Page last updated at 20:23 GMT, Tuesday, 16 February 2010

Police probe parking 'fraud' at Westminster Council

Westminster City Hall
Westminster Council denies any wrongdoing

Police have begun an investigation into allegations of fraud against two senior officers at Westminster Council.

The case concerns the awarding of a multimillion-pound parking enforcement contract to private firm NSL Services.

A Met spokesman said: "We can confirm we have received an allegation of fraud. The allegation is being looked at and we are unable to discuss it."

A spokeswoman for Westminster Council in central London said the allegations were unfounded.

European Union law says that contracts worth more than £156,442 must be opened to tender to any interested company and advertised in the EU's official journal.

Westminster's parking contract is worth about £13m a year.

It was previously being carried out by private parking firm NCP.

We remain confident the parking contract was properly let by our officers and allegations of fraud are completely unfounded
Westminster Council

But in 2007 NCP was sold and broken up into smaller companies.

A new firm, NSL Services, was then created.

It is alleged that at that point the contract was given directly to the new company without going through proper tendering processes.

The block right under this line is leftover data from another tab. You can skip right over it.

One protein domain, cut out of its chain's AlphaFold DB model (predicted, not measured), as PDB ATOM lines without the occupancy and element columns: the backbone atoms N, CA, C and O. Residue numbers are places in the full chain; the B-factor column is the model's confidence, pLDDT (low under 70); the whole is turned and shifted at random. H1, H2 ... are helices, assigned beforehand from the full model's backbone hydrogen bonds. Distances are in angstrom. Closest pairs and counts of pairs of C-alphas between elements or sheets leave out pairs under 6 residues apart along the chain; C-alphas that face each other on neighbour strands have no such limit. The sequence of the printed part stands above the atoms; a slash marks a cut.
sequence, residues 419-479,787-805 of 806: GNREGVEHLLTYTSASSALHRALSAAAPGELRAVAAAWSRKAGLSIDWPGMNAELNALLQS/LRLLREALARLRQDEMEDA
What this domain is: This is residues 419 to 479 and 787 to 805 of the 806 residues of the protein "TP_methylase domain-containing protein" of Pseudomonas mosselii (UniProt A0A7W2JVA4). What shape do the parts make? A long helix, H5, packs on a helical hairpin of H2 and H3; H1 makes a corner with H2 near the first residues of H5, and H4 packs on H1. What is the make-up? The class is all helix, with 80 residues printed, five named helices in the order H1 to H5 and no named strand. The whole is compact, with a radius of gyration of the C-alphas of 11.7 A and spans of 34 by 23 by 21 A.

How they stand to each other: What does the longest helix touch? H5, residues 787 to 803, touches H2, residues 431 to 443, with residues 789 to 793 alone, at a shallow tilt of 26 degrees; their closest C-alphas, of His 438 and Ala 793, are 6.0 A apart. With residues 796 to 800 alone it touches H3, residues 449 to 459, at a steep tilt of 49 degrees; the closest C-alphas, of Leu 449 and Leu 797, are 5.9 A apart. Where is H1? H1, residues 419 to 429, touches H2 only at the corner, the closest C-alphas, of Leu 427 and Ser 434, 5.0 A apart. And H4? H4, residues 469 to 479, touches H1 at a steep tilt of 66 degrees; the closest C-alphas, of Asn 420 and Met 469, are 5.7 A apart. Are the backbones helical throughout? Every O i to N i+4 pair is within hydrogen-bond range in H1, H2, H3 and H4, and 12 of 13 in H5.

Parking campaign group No To Bike Parking Tax Campaign provided information to the police that led to the investigation being started.

Chairman Warren Djanogly said: "It was my civic duty to take the evidence collected to the proper authority.

"I have had no other course of action other than to bring this matter to the attention of the police."

Mike More, chief executive of Westminster Council, said: "This allegation is part of an ongoing campaign by a motorbike protest group.

'Co-operating with inquiries'

"We remain confident the parking contract was properly let by our officers and allegations of fraud are completely unfounded."

Mr More said the council would fully co-operate with police inquiries.

A spokesman for NSL Services said the suggestion there was anything wrong in the way the contract was handled was "nonsense".

He added European rules on tendering of public services allowed for contracts to be passed on in this way, as long as the contract had the relevant clause.

"The contract with Westminster does have such a clause," the spokesman said.



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